Saga of Misogyny and
The sweeping patriotic fever—cries for and in the name of the nation—has always been one of the favourites of cinema—for reasons plentiful. As society craves satiation of its nationalist desires, cinema is always hot and ready to throw an exhibition of its patriotism and while doing so, make capitalist gains too. This particular film-making keeps on changing the packaging and marketing of its visual products. But, time and again, deflates and falls on the ground wherever cinematic style and substance are concerned. It’s a ceaseless cinematic tragedy where films try to cling to the nation’s glorious past and remain unconscious to their petty propagandistic anatomy.
Historically, Indian cinema has “been an important component in the nation-building process. Multiple imaginations of the nation have been projected on the silver screen, from the silent era newsreels, to popular television in the 1980s”. There have been profuse mutations in the projection of nationalism on the screen including—the addictive dives into India’s glorious past; frequent appearances of communal harmony and dissonance; a generous amount of nationalism against or ‘instigated by the other’ and so on. Right now, we are at the intersection of all the present and evolving temperatures of nationalism in cinema, which has given birth to a tonne of social media drama.
As films like Brahmastra (2022) claim to take Indian ancient history and mythology to new heights, others like Adipurush (2023) are letting the audience snack and suckle on the epic, Ramayana—film-makers are leaving no stone unturned to show their nationalistic fervour as their films march back to the roots. Despite all the changing textures of nationalism in cinema, there are themes of misogyny, sadism, victimhood and propaganda, which play as regulars on the Indian cinematic screen while the storyline keeps on warming the bench. For example: The Kashmir Files (2022) claimed to show the reality of the Kashmiri Pandit exodus and the horrors it brought for the community as a whole. However, as we kept on waiting for the storyline to shine, all we received was a sadistic spectacle, meticulously brought together to stuff the greedy mouths of a violence-hungry crowd. This film “takes perverse pleasure in villainizing Muslims and stoking the fire of communal hatred. It is a brilliant example of how facts can be used in service of fabrication”. Moving a step further, more than villainizing a particular community (which is a common recipe for films like these), the frightening element is how the graphic violence on the bodies of Kashmiri Pandits is employed to pleasure the destructive nationalistic gaze. In this film, the trauma and horrors of the Kashmiri Pandit exodus are exploited and disrespected for bestial pleasure, some pennies and two seconds of fame.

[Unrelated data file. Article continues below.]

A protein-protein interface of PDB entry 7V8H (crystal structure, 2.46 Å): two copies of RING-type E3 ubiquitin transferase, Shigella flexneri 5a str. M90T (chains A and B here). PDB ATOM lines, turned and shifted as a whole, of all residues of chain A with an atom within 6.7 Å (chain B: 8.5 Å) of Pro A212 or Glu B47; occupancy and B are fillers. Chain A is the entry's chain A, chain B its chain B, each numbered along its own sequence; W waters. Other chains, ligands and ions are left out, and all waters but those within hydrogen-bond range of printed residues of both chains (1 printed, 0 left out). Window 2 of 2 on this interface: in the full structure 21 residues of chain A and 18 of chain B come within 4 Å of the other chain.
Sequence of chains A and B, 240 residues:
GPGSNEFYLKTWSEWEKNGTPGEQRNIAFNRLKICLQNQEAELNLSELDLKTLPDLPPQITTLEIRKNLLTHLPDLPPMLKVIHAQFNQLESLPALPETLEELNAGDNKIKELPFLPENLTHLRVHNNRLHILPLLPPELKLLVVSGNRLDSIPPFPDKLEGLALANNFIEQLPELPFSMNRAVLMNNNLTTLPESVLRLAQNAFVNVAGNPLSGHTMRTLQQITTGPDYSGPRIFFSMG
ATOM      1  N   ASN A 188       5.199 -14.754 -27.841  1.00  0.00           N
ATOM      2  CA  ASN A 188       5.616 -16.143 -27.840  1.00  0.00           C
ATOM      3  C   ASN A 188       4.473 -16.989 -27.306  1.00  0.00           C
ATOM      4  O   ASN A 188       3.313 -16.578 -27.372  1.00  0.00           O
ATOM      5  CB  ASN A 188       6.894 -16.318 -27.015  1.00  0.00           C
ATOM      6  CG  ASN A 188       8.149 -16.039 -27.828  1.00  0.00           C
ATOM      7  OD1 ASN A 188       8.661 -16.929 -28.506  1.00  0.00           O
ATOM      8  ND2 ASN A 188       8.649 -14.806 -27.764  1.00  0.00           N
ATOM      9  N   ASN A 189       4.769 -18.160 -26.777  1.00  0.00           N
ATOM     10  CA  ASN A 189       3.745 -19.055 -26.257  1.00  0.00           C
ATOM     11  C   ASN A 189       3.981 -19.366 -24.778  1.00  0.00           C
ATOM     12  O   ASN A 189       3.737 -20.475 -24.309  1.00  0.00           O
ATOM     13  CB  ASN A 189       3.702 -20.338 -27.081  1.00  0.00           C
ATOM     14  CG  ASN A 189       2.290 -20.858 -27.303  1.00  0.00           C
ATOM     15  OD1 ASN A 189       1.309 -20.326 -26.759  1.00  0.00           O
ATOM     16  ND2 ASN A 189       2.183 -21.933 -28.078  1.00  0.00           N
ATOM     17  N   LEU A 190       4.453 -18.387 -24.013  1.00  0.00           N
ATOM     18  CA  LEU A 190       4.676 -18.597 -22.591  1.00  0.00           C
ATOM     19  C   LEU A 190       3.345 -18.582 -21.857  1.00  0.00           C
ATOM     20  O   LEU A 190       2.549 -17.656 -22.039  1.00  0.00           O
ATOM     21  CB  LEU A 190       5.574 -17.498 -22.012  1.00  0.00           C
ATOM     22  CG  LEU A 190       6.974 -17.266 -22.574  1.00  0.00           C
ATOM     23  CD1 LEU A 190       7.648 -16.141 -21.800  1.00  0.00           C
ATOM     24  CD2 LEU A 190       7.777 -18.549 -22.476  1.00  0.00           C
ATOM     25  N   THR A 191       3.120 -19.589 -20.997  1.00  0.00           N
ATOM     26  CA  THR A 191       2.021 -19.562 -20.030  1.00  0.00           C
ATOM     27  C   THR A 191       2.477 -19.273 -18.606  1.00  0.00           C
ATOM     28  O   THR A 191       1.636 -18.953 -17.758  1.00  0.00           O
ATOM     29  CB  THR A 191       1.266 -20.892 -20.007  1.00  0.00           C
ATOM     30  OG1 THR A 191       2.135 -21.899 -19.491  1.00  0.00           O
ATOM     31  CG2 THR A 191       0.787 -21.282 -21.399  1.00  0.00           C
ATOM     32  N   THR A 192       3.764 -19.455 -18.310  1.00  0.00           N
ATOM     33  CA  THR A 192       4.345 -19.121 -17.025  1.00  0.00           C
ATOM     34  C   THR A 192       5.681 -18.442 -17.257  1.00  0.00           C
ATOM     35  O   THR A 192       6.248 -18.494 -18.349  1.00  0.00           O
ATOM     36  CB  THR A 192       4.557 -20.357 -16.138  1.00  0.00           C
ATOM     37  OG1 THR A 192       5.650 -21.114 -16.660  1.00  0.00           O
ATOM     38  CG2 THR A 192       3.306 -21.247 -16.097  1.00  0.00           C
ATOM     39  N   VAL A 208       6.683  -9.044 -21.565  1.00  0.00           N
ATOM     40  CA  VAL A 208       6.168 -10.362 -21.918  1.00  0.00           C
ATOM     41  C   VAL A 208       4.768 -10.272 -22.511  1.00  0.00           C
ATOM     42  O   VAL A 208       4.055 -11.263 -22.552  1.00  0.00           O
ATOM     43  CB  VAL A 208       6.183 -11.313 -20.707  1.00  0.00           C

Besides sadism, within the sphere of cine-patriotism, the idea of ‘mother’ is invoked and used as a prop to render a patriotic colour to the protagonist and paint him (typically, a heterosexual male) as a national hero. The idea which is being sold here can be broken down in simpler words: Land, in a metaphorical sense, is the mother of all its inhabitants and whenever this mother is under threat by the enemies, its children must stand up and protect it with their lives. Seems like a good little bedtime story—what could go wrong, right? Well, a lot is amiss here. For example: In most war-militaristic films, the image of a nation is conceived as a ‘woman’ (a mother) and the people fighting for it as its ‘protectors’, who desire to safeguard its honour and chastity against foreign invasion. Then, when these forces win, she is their ultimate trophy, constantly patting their pride on the head. This metaphorical treatment of land as a woman is gravely problematic and promotes the idea that in reality too, a woman’s body is not only to be defended by aggressive masculine forces but is also deficient of any agency, rights and autonomy.
We can also argue that in stories like these, ‘motherhood’ is milked by filmmakers to make a case for toxic nationalistic masculinity and legitimise violence on other communities. And, just to point out a few problems with the cinema’s ready-to-shoot patriotic prompt, we can contend: First, why is a geographical entity being manufactured as a feminine abstraction to entertain masculine imaginations, suffering from a saviour complex? Second, what and where is the authority which decides the ‘us’ and the ‘other’ in these films? And, third, if we are to celebrate the nation’s victory over the enemy, at what point does this ‘success’ party become a feeding ground for sadism?
The mass production and consumption of films like these are on a surge; therefore, we need a healthier and finer portrayal of different communities and their history, culture and aspirations in the visual realm to counter it. Skewing reality and selling it off as a nation’s honour can give people doses of headless pride for a fleeting moment but eventually, films do reveal their sexist and sadist physique to their spectators, and fall face first onto the ground.
"Sabahat Ali Wani is a writer, researcher and artist from Kashmir. She loves to explore the intersection of cinema with gender, identity and politics, and believes that the appreciation of cinema is incomplete without its criticism."